Chuck Shepherd

The Space World theme park in Kitakyushu, Japan, opened a popular (with visitors) ice-skating rink in November, but was forced to close it two weeks later for being hugely unpopular (with social media critics). The park had placed 5,000 fish and other sea animals in the ice deck of its "Freezing Port" rink so that skaters could look down as they glided along, gazing at marvels of nature (all dead in advance, of course, purchased from a fish market). Nonetheless, the park manager apologized for grossing out so many people and closed the exhibit — melting the ice and conducting an "appropriate religious service" for the fishes' souls.

Holes against humanity

The rebellion against the absurdities of Black Friday this year by the organization Cards Against Humanity came in the form of raising money to dig a pointless hole in the ground. During the last week of November, people "contributed" $100,573, with Cards digging initially for 5.5 seconds per donated dollar. In 2015, according to an NPR report, Cards raised $71,145 by promising to do "absolutely nothing" with it, and the year before, $180,000 by selling bits of bull feces. Asked why Cards doesn't just give the money to charity, a spokesperson asked why donors themselves don't give it to charity. "It's [their] money."

Government in action

New York City's Department of Parks and Recreation has completed its two-year project of assigning ID numbers (with arboreal characteristics) to every one of the 685,781 trees in the city's five boroughs. More than 2,300 volunteers walked the streets, then posted each tree's location, measurements, Google Street View image, and ecological benefits for the surrounding neighborhoods.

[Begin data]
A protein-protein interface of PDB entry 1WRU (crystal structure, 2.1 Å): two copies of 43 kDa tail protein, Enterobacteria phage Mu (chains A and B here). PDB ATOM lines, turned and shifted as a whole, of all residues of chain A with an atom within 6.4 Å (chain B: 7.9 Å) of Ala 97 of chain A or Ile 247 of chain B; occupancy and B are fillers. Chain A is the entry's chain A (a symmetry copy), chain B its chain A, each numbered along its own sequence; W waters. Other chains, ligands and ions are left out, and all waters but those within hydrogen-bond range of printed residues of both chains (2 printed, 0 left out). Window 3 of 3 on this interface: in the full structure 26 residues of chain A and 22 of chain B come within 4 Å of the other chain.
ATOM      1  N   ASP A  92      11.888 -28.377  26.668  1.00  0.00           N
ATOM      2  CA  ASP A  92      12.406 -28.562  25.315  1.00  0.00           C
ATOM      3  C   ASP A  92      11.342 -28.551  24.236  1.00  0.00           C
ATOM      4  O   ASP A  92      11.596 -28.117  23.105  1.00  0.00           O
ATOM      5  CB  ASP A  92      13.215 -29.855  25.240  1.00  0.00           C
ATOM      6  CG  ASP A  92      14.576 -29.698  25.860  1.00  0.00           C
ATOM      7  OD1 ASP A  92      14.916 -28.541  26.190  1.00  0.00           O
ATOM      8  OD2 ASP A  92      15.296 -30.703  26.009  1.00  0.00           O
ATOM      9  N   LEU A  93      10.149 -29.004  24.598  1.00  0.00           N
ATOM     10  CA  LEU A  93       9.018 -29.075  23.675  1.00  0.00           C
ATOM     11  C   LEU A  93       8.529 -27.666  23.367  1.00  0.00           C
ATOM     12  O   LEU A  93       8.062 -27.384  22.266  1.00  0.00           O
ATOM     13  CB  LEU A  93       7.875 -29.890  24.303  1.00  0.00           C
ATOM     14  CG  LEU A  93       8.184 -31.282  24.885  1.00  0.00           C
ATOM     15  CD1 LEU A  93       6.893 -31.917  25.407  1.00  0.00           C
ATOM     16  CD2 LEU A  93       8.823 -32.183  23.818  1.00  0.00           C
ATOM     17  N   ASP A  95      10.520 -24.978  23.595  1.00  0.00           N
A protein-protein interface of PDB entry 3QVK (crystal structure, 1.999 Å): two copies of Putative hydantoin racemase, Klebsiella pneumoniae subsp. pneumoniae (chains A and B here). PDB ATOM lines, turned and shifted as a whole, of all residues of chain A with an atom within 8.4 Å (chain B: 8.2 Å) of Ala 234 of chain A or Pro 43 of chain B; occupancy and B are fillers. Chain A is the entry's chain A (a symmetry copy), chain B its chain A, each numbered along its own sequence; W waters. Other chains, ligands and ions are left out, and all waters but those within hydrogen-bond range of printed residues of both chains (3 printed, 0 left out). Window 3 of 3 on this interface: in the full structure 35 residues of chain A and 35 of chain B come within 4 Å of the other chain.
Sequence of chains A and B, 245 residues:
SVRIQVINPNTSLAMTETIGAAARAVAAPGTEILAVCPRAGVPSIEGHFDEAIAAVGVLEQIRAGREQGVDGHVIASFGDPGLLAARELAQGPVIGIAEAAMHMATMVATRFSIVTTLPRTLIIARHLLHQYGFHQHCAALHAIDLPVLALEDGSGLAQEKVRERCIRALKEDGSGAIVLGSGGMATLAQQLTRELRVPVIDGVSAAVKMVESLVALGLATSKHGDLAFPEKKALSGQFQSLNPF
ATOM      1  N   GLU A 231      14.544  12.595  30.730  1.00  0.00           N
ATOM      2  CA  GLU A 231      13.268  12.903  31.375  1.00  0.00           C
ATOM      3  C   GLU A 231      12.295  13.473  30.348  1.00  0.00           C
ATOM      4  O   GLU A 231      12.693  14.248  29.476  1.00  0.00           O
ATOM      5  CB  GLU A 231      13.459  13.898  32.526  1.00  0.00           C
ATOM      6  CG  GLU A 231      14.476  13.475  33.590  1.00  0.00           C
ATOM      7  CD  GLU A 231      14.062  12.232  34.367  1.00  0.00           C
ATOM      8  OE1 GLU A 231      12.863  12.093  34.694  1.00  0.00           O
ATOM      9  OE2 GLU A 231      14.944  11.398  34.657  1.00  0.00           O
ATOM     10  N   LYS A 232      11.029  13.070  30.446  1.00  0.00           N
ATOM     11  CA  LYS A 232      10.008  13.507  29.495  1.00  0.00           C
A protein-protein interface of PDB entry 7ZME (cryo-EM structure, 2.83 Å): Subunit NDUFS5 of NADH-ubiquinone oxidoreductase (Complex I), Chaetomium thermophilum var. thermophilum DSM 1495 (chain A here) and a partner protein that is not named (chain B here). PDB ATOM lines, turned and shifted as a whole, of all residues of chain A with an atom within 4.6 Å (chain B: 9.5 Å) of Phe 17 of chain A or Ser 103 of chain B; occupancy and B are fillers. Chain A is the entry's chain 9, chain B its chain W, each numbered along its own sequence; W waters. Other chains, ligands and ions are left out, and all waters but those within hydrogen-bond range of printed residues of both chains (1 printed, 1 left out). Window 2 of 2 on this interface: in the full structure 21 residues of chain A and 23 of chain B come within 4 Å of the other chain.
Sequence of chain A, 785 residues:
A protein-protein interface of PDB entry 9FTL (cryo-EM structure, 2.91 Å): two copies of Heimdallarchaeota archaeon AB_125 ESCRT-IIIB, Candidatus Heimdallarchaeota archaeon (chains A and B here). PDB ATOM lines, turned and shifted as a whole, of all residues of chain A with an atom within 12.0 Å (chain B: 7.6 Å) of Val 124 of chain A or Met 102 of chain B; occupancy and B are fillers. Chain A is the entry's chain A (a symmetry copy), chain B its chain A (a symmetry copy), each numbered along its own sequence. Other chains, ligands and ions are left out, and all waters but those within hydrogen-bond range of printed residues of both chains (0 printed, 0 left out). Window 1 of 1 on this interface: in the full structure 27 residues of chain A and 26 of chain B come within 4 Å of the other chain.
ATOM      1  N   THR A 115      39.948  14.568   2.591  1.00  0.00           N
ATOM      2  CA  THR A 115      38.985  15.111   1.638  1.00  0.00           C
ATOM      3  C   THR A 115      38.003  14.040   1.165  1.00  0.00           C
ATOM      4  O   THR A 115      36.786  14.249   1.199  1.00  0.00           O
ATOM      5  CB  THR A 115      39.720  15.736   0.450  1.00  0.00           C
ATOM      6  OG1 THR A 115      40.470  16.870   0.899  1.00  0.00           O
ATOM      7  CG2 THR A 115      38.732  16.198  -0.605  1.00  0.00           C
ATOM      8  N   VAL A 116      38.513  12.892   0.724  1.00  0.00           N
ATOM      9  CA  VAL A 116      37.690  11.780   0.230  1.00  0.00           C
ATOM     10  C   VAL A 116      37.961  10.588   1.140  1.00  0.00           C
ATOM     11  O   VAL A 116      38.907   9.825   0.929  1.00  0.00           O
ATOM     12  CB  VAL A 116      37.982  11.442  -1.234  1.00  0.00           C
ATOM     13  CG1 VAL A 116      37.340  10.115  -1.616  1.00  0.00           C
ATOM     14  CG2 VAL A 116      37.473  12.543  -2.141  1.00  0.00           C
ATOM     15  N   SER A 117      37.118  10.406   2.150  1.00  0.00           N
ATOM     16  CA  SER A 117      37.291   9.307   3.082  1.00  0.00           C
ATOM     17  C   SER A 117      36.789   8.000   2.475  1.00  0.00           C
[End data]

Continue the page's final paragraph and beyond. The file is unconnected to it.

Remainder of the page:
Getting through the pain

Though the presidential election of 2016 was certainly more volatile than usual, one reaction to the outcome was the apparent ease with which some in America's next generation of college-trained leaders were sidelined by self-described emotional pain. The Wall Street Journal reported that special attention was given by administrators at Tufts University, the University of Kansas and Ivy League Cornell, among other places, where their young adults could "grieve" over the election and seek emotional support, such as use of "therapy dogs" in Kansas and, at the University of Michigan, the availability of Play-Doh and coloring books for distraction.

A bloody mess

In November, after a companion asked Victoria Vanatter, 19, what bloodsucking was like, she let him slice her arm with a razor to have a taste, but the two then argued, and Vanatter allegedly grabbed a knife and slashed him for real. Police in Springfield, Mo., arrested her after both people were stitched up at a hospital.

Gunslingin' grannies

An arranged custody swap of a child from one grandmother to another in a Wal-Mart parking lot near Dallas recently ended when both women pulled guns and started firing. One granny was hit in the neck and the other arrested after she also fired at an off-duty officer trying to calm things down.

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